At the Place of Execution, whither they were this day carry'd in a Cart, and where I attended them, I did (according to my usual manner) discharge my last Duty to their Souls. They seem'd to be sensible of the Evil of Sin, and declar'd again, that they heartily repented of what they

had done amiss, and asked Pardon of God and Men. They desired the Standers-by to take Warning by them and pray for them.

After this I withdrew; and having commended them to God's Mercy, left them to their private Devotions, for which they had some time allow'd them. Then the Cart drew away, and they were turn'd off; while calling earnestly up on God, to have Mercy upon their Souls, in these and the like Ejaculations. Lord pardon my Sins, Lord have Mercy upon me, &c.

This is all the Account here to be given of these Dying Persons, by

PAUL LORRAIN, Ordinary .

Friday, May 2d. 1707.

††† Whereas some Persons do frequently take the Liberty of putting out of Sham-Papers, pretending to give an Account of the Malefactors that are Executed; in which Papers they are so defective and unjust, as sometimes to mistake even their Names and Crimes, and often misrepresent the State they plainly appear to be in under their Condemnation, and at the time of their Death. To prevent which great Abuses, These are to give Notice, That the only true Account of the Dying Criminals, is that which comes out the next Day after their Execution, about 9 in the Morning, the Title whereof constantly begins with these Words, The ORDINARY of NEWGATE his Account of the Behaviour, &c. In which Paper (always Printed on both sides the better to distinguish it from Connterfeits) are set down the Heads of the several Sermons Preach'd before the Condemned: And after their Confessions and Prayers, and Atestation thereto under the Ordinary's Hand, that is, his Name at length; and at the bottom the Printer's Name, Dryden Leach; which if the Readers would but observe, they would avoid those scandalous Cheats heretofore constanly impos'd upon them.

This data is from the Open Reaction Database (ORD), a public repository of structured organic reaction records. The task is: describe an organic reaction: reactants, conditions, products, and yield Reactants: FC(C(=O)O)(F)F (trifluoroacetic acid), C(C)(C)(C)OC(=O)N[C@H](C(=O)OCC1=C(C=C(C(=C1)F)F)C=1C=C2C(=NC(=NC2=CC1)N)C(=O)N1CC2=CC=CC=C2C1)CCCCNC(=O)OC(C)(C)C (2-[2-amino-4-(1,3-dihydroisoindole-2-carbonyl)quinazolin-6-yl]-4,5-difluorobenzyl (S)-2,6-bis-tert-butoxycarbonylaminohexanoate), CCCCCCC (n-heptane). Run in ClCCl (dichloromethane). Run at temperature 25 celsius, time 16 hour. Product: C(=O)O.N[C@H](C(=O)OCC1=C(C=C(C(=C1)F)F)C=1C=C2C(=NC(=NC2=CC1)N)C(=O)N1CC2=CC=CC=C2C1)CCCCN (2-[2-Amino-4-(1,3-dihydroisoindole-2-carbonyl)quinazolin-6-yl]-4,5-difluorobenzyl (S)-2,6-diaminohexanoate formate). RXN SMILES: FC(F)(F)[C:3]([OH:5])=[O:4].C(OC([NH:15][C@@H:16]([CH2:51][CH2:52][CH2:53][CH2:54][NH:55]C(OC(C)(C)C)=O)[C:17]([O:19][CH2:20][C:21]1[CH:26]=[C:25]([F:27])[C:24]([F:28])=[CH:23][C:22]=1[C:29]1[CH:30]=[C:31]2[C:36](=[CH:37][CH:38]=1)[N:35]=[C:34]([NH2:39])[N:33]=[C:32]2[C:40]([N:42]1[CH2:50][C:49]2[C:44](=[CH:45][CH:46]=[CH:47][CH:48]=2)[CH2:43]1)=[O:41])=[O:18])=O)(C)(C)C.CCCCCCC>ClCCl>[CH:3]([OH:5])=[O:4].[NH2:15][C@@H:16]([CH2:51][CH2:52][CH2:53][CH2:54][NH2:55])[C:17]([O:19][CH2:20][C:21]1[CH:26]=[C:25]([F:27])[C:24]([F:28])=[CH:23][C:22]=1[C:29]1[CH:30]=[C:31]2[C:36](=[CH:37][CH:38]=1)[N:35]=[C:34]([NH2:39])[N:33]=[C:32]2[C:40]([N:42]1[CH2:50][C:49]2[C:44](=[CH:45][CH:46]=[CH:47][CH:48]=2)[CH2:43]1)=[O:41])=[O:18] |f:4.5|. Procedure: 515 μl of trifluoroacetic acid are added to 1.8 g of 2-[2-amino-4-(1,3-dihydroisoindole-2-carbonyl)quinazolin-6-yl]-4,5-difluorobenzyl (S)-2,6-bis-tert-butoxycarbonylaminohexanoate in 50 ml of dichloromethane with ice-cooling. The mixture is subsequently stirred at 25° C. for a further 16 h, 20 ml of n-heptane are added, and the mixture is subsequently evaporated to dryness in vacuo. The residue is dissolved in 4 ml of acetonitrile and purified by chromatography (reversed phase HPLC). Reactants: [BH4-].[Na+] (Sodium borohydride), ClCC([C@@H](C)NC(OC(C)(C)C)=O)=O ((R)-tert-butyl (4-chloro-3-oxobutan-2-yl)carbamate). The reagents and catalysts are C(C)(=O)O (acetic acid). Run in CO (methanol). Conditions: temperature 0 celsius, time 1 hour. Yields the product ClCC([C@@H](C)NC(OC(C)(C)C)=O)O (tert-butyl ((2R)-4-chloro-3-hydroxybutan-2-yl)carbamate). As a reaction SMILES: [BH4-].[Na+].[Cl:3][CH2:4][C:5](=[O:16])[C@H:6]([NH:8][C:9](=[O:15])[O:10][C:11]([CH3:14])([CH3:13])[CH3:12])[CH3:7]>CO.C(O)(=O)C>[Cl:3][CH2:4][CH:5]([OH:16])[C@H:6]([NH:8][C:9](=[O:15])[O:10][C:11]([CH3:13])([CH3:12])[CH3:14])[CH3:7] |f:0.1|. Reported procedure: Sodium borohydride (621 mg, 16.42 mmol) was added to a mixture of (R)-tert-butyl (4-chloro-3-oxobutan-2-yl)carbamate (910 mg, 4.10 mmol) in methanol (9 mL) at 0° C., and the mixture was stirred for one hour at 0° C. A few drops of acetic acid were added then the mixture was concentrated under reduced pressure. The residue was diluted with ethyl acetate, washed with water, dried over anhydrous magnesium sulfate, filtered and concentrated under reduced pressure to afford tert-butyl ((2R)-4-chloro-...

ADVERTISEMENTS.

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THE Third Volume of the Writings of the Author of the London-Spy, consisting of Poems on divers Subjects, viz. A Dialogue between Britannia and Prudence. Fortune's Bounty. A Protestant Scourge. A Musical Entertainment. A Satyr against the corrupt Use of Money. The Libertine's Choice. The charitable Citizen. All Men Mad, or England a great Bedlam. A Satyr against Wine. A Poem in Praise of Small-Beer. On the Success of his Grace the Duke of Marlborough. Helter-Skelter, or the Devil upon two Sticks. Journey to H -, in three Parts. Honesty in Distrest. With several other Poems never before Printed. Sold by B. Bragge, in Pater-noster-row. Where may be had the first and second Volumes, and the Friendly Correspondences, or Epistolary Satyrs upon Vertue and Vice, in several Letters, viz. A Letter from a reserv'd Gentleman in the Country to his extravagant Kinsman in Town, &c.